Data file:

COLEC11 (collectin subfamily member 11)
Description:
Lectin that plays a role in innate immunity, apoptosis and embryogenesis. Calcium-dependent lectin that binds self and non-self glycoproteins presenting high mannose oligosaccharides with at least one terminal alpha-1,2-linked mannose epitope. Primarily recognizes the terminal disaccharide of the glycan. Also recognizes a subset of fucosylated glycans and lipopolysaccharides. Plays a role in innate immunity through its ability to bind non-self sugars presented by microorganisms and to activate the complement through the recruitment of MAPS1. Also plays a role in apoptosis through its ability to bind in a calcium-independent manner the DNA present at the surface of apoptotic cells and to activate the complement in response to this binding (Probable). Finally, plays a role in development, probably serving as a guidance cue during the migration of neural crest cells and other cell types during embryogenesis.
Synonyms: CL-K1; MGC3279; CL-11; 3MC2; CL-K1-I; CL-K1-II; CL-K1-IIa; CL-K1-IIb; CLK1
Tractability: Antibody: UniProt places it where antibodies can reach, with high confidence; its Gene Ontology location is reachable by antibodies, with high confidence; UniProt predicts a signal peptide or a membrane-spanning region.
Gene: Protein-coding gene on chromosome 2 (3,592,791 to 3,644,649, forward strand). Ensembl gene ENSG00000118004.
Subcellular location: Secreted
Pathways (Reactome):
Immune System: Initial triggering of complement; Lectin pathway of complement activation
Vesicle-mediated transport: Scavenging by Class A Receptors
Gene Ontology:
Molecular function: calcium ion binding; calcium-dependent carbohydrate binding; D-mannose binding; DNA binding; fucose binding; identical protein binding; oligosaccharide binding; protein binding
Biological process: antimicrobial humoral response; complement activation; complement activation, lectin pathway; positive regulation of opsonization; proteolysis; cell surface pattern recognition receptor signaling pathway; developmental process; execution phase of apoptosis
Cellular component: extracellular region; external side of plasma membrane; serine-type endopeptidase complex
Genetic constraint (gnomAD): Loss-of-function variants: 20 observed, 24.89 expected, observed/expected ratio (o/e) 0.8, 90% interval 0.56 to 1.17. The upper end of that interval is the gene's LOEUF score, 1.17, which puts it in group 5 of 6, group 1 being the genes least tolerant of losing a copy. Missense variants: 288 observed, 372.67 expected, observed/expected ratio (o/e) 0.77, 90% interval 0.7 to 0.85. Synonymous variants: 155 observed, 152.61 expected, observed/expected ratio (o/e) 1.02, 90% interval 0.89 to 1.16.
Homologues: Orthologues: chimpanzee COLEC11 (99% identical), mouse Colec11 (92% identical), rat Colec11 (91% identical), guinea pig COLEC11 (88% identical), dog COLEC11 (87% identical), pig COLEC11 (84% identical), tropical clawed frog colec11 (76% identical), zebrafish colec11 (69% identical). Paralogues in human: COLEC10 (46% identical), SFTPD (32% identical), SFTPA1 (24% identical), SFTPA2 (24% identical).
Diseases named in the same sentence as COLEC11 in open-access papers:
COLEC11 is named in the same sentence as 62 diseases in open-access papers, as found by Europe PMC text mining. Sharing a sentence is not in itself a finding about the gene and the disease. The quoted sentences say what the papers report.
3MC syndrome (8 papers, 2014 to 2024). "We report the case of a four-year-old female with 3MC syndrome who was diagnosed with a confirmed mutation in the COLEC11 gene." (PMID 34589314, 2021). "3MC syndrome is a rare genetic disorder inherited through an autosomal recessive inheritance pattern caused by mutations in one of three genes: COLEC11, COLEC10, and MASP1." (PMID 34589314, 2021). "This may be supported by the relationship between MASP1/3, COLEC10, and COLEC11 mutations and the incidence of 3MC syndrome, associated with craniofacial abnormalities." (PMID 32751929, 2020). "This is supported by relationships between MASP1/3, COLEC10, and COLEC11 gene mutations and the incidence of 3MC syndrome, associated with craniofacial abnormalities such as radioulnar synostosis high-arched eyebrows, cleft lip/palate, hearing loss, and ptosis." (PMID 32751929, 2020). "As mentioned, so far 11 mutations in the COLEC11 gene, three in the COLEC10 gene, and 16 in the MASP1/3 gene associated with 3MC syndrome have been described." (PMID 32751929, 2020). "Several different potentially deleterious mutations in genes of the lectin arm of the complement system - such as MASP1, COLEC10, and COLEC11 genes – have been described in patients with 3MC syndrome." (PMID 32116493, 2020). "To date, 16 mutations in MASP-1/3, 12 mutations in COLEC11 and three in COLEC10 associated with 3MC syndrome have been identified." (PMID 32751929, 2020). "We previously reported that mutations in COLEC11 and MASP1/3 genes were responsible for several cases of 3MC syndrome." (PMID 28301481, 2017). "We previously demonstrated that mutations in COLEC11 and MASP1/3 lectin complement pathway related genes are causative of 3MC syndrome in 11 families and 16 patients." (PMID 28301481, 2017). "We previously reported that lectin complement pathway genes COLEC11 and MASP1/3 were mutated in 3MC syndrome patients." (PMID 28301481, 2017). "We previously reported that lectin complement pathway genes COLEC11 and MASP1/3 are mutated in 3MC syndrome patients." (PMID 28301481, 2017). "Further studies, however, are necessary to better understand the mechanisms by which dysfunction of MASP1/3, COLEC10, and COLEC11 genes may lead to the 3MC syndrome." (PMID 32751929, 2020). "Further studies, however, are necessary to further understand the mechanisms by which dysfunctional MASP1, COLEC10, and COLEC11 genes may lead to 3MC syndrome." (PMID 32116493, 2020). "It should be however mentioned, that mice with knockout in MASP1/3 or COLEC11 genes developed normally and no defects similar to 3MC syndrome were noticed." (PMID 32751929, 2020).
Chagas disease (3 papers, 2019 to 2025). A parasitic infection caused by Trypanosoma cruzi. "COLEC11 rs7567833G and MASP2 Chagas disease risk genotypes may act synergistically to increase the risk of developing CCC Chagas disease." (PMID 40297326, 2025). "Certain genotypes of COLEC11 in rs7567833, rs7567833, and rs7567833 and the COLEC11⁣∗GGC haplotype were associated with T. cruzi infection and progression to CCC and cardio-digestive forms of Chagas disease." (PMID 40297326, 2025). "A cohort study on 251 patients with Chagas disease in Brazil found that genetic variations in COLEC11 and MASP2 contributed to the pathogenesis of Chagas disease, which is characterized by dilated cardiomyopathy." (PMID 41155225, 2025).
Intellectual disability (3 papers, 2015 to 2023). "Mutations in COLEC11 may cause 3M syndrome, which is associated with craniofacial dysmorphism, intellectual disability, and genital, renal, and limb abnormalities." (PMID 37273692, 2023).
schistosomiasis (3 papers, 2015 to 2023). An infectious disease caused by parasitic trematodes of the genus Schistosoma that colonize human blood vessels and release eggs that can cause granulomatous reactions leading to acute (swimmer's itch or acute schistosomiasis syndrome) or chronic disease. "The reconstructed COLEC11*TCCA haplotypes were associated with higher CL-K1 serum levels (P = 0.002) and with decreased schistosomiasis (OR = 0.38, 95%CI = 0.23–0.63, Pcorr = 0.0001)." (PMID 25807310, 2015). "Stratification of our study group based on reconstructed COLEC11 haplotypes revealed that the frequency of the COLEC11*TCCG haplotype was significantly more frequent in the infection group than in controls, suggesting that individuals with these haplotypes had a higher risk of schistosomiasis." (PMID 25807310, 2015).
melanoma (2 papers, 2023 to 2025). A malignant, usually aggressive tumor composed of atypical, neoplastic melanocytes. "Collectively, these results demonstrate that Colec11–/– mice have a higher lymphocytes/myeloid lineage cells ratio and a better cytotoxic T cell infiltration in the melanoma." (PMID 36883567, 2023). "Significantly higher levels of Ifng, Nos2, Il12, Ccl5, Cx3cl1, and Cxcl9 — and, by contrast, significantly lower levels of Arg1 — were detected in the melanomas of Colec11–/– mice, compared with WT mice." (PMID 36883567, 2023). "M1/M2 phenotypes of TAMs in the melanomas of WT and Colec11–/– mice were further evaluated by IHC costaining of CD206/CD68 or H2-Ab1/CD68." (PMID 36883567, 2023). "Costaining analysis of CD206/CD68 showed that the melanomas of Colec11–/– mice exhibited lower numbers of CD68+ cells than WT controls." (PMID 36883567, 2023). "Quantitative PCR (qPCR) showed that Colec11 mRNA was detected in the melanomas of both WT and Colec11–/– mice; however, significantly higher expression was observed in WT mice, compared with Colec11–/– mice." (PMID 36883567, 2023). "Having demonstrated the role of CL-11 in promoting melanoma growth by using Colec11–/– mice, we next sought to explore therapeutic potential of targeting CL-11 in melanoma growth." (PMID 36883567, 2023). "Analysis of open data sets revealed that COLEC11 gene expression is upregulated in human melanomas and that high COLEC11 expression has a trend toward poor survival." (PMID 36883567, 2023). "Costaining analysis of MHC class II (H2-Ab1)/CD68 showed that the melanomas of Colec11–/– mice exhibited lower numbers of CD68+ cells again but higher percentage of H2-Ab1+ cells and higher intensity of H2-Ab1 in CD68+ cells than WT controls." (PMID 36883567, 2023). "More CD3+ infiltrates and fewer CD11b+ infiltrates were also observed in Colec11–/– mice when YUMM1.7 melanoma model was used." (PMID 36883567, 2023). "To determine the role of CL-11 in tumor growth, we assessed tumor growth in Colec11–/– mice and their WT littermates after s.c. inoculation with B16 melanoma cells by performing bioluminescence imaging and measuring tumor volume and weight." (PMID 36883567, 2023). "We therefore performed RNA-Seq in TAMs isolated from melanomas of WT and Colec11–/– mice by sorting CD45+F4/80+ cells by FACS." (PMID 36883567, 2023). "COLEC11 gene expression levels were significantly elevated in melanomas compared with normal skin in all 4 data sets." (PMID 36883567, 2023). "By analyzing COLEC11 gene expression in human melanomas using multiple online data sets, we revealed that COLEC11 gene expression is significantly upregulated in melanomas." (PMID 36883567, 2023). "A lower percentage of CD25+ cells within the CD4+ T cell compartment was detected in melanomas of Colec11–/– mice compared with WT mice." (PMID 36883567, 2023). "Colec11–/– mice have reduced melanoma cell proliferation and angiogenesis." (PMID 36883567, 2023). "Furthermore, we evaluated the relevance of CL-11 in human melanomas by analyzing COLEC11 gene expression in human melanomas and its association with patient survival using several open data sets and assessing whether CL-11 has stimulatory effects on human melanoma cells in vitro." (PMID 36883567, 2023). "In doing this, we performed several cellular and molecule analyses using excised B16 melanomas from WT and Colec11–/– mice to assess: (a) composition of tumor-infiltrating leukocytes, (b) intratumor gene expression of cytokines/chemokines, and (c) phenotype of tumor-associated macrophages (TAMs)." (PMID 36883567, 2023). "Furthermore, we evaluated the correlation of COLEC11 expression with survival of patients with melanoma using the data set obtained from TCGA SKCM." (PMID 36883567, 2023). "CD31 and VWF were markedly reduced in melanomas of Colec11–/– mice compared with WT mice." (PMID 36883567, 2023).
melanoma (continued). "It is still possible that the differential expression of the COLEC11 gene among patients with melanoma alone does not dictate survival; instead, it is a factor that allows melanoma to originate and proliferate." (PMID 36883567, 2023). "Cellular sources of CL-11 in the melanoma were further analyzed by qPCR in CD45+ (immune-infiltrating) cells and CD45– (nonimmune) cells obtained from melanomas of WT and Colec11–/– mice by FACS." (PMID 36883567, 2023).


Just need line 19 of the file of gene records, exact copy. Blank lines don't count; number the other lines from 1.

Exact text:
3MC syndrome (8 papers, 2014 to 2024). "We report the case of a four-year-old female with 3MC syndrome who was diagnosed with a confirmed mutation in the COLEC11 gene." (PMID 34589314, 2021). "3MC syndrome is a rare genetic disorder inherited through an autosomal recessive inheritance pattern caused by mutations in one of three genes: COLEC11, COLEC10, and MASP1." (PMID 34589314, 2021). "This may be supported by the relationship between MASP1/3, COLEC10, and COLEC11 mutations and the incidence of 3MC syndrome, associated with craniofacial abnormalities." (PMID 32751929, 2020). "This is supported by relationships between MASP1/3, COLEC10, and COLEC11 gene mutations and the incidence of 3MC syndrome, associated with craniofacial abnormalities such as radioulnar synostosis high-arched eyebrows, cleft lip/palate, hearing loss, and ptosis." (PMID 32751929, 2020). "As mentioned, so far 11 mutations in the COLEC11 gene, three in the COLEC10 gene, and 16 in the MASP1/3 gene associated with 3MC syndrome have been described." (PMID 32751929, 2020). "Several different potentially deleterious mutations in genes of the lectin arm of the complement system - such as MASP1, COLEC10, and COLEC11 genes – have been described in patients with 3MC syndrome." (PMID 32116493, 2020). "To date, 16 mutations in MASP-1/3, 12 mutations in COLEC11 and three in COLEC10 associated with 3MC syndrome have been identified." (PMID 32751929, 2020). "We previously reported that mutations in COLEC11 and MASP1/3 genes were responsible for several cases of 3MC syndrome." (PMID 28301481, 2017). "We previously demonstrated that mutations in COLEC11 and MASP1/3 lectin complement pathway related genes are causative of 3MC syndrome in 11 families and 16 patients." (PMID 28301481, 2017). "We previously reported that lectin complement pathway genes COLEC11 and MASP1/3 were mutated in 3MC syndrome patients." (PMID 28301481, 2017). "We previously reported that lectin complement pathway genes COLEC11 and MASP1/3 are mutated in 3MC syndrome patients." (PMID 28301481, 2017). "Further studies, however, are necessary to better understand the mechanisms by which dysfunction of MASP1/3, COLEC10, and COLEC11 genes may lead to the 3MC syndrome." (PMID 32751929, 2020). "Further studies, however, are necessary to further understand the mechanisms by which dysfunctional MASP1, COLEC10, and COLEC11 genes may lead to 3MC syndrome." (PMID 32116493, 2020). "It should be however mentioned, that mice with knockout in MASP1/3 or COLEC11 genes developed normally and no defects similar to 3MC syndrome were noticed." (PMID 32751929, 2020).